What was the rest of this three-hour film doing, sitting there in front of my eyes on Jason's big-screen television?
He quickly lost interest and went upstairs to play video games. Bless his heart. I remained, intrigued. Alone. Like all great films, Heat is about loneliness, and I wonder sometimes if it is best seen solo. I sat there as scene after scene played before my uncomprehending adolescent brain. Why wasn't there any action? I could tell the actors were skilled, that there was a pedigree of quality in the film's execution, though I yet had no vocabulary for that. What were all these scenes of just people talking or being silent?
Having seen only two or three or four mainstream summer blockbusters, I didn't understand what I was looking at. Heat is a collection of mostly soft-spoken dialogue scenes revolving around self-awareness and the conflict of interest between personal and professional aims. I may have been someone raised on paintings, literature and classical music, but I was still fourteen. Self-awareness was a concept my physiology could hardly conceive of, and things like the sacrifices of professionalism or the conflict between who one is and who one wishes to be... It was all rather beyond me, and crucially, beyond my scope of expectation for how a movie might communicate, and at what degree of complexity and nuance. Mostly I was confused. But something kept me watching.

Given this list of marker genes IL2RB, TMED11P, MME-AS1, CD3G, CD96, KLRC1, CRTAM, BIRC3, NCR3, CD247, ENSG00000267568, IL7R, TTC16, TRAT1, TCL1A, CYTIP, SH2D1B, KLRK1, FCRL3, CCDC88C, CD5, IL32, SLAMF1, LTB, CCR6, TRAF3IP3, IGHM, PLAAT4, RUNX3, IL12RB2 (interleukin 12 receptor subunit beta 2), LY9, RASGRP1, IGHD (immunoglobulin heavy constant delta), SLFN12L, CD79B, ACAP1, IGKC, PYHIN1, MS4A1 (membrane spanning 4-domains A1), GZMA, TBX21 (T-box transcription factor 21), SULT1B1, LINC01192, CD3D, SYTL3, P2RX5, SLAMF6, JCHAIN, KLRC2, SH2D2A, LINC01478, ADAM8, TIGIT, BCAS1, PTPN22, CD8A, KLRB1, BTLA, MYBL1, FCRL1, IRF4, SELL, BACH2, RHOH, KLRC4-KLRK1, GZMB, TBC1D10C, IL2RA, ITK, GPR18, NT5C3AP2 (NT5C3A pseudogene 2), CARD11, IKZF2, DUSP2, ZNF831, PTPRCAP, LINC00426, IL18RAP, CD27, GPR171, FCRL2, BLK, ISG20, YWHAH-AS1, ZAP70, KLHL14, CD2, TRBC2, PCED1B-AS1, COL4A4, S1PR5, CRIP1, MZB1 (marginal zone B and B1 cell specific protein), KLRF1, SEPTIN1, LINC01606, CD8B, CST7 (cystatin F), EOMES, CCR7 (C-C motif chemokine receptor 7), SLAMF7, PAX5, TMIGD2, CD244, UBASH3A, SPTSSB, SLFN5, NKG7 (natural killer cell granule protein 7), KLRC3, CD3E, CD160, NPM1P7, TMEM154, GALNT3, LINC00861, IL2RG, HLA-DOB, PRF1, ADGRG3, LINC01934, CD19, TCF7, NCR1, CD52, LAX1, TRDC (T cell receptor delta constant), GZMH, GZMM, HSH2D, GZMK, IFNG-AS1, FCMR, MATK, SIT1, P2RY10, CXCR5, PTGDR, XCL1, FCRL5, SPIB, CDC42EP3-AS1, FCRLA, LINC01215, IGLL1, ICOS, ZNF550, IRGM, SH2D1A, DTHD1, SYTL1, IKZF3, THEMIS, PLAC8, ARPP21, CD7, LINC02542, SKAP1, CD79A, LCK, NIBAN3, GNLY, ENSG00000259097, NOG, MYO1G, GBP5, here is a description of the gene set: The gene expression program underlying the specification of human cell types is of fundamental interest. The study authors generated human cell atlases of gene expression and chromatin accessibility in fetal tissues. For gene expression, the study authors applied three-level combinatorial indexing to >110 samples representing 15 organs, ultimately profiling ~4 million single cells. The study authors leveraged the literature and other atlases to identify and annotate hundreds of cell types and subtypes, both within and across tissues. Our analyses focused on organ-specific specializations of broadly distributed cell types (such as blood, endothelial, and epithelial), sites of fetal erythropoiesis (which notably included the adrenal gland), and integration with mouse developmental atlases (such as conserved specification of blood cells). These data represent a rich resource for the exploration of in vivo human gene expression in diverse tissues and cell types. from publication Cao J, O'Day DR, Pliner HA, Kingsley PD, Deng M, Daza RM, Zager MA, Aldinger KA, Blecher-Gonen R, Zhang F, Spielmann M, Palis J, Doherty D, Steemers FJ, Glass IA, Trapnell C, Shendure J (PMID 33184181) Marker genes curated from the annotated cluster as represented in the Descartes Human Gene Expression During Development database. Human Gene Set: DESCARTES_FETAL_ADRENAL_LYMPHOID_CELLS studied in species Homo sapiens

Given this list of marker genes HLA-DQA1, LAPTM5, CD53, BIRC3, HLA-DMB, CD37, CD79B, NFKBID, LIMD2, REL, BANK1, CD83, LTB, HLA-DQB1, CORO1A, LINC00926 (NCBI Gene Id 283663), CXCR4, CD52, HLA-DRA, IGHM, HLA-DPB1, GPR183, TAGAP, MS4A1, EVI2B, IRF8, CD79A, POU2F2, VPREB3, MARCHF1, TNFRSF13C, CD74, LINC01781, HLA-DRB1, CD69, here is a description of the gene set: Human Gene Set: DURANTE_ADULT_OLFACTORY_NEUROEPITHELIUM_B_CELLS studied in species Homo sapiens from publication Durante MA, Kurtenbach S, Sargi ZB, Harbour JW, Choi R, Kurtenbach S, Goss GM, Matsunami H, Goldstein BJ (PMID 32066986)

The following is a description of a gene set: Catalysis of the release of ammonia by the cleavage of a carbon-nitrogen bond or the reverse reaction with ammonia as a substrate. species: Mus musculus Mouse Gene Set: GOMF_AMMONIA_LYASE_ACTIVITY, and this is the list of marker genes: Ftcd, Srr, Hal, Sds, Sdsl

Two hours into the three hour picture, I began to believe.
I was interrupted by a school dance. We went, and came back– one of precious few junior high school dances I ever attended– and something clicked right before, and afterwards when I started up the film again. I'll never know if being out in the world and struggling with new feelings of vulnerability and attraction had anything to do with it, but it's certainly possible.
In the scene where Al Pacino listens in on the phone as Ashley Judd silently waves away Val Kilmer, in one of cinema's most achingly meaningful and multitudinous gestures (and certainly the scene in the film least comprehensible to a teenager), and especially as he subsequently phones his colleagues, it hit me: